76 Tex. L. Rev. 1637 (1997-1998)
Some Thoughts on the State of Erie after Gasperini ; Freer, Richard D.

handle is hein.journals/tlr76 and id is 1655 raw text is: Some Thoughts on the State of Erie After Gasperini
Richard D. Freer*
We have known since Hanna v. Plumer' that what we usually refer
to as the Erie Doctrine2 actually consists of two distinct parts. First, if
the Constitution or Congress directs the federal courts to apply federal law,
federal law governs.3 This result is dictated by the Supremacy Clause4
and displaces state law even on matters of substance.' I refer to this as the
Hanna prong of the Erie Doctrine. Second, if there is no federal constitu-
tional or legislative directive on point, the vertical choice of law decision
is made under the Rules of Decision Act (RDA).6 Stated very
generally, this analysis, which was the focus of Erie itself, assesses
whether an issue involves a matter of substance (as to which state law must
govern) or procedure (as to which federal law may govern). I refer to this
as the RDA prong of the Erie Doctrine.
While this bifurcation is clear, much of the rest of the Erie Doctrine
is not. In particular, three issues have vexed lower courts in the generation
since Hanna. First, how does one decide whether a case falls under the
Hanna prong? At bottom, this is a question of constitutional and statutory
interpretation.7 Generally, the Court has said, at least with regard to the
* Robert Howell Hall Professor of Law, Emory University. I am grateful to Bill Ferguson,
Wendy Perdue, Robert Schapiro, and Tom Arthur for helpful comments and discussion.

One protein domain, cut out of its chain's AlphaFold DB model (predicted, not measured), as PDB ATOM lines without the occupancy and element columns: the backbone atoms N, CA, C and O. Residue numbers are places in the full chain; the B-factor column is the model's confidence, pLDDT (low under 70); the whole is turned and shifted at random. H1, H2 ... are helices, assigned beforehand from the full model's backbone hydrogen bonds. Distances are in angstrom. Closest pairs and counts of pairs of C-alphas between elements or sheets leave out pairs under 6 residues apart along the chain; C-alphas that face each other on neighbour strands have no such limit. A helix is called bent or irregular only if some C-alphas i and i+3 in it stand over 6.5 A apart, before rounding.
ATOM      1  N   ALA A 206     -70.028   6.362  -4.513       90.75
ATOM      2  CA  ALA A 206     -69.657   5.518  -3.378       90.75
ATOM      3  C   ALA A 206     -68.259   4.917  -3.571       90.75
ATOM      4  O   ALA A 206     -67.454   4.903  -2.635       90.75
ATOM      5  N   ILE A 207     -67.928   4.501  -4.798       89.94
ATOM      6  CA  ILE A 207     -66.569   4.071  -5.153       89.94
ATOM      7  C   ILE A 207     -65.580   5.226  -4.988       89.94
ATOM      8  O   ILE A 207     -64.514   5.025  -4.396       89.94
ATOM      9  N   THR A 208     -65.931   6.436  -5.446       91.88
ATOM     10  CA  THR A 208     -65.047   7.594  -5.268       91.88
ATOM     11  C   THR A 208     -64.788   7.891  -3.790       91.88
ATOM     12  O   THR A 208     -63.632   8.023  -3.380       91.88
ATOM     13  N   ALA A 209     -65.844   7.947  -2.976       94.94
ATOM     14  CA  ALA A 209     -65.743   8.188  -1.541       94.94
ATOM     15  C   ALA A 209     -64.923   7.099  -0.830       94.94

1. 380 U.S. 460 (1965). The classic discussion of the case is John Hart Ely, The Irrepressible
Myth of Erie, 87 HARv. L. REv. 693 (1974).
2. See Erie R.R. v. Tompkins, 304 U.S. 64 (1938).
3. See Hanna, 380 U.S. at 471 (stating that a court can only decline to apply a federal rule if the
rule in question transgresses ... the terms of the Enabling Act [or] constitutional restrictions).
4. U.S. CoNsT. art. VI, § 2.
5. Section 34 of the Judiciary Act of 1789 requires this result; it provides that the laws of the
several states, except where the constitution, treaties, or statutes shall otherwise provide, shall be
regarded as the rules of decision in trials at common law in the courts of the United States in cases
where they apply. Judiciary Act of 1789, ch. 19, 1 Stat. 73, 92 (1789) (codified as amended at 28
U.S.C. § 1652 (1994)). .
6. Id. See 19 CHARLES ALAN WRIGHT, ARTHUR R. MILLER & EDWARD H. COOPER, FEDERAL
PRACTICE AND PROCEDURE § 4504, at 47 (2d ed. 1996) (summarizing Hanna as holding that when
there is no federal rule a federal court must decide whether to apply a state law according to the Rules
of Decision Act guided by 'the twin aims' of the Erie case) [hereinafter WRIGHT, MILLER & COOPER].
7. If a federal constitutional provision applies, it governs the case. WRIGHT, MILLER & COOPER,
supra note 6, § 4501, at 2 (asserting that the core of the Erie Doctrine requires federal courts to apply
state law except when the matter before the court is governed by the United States Constitution, an

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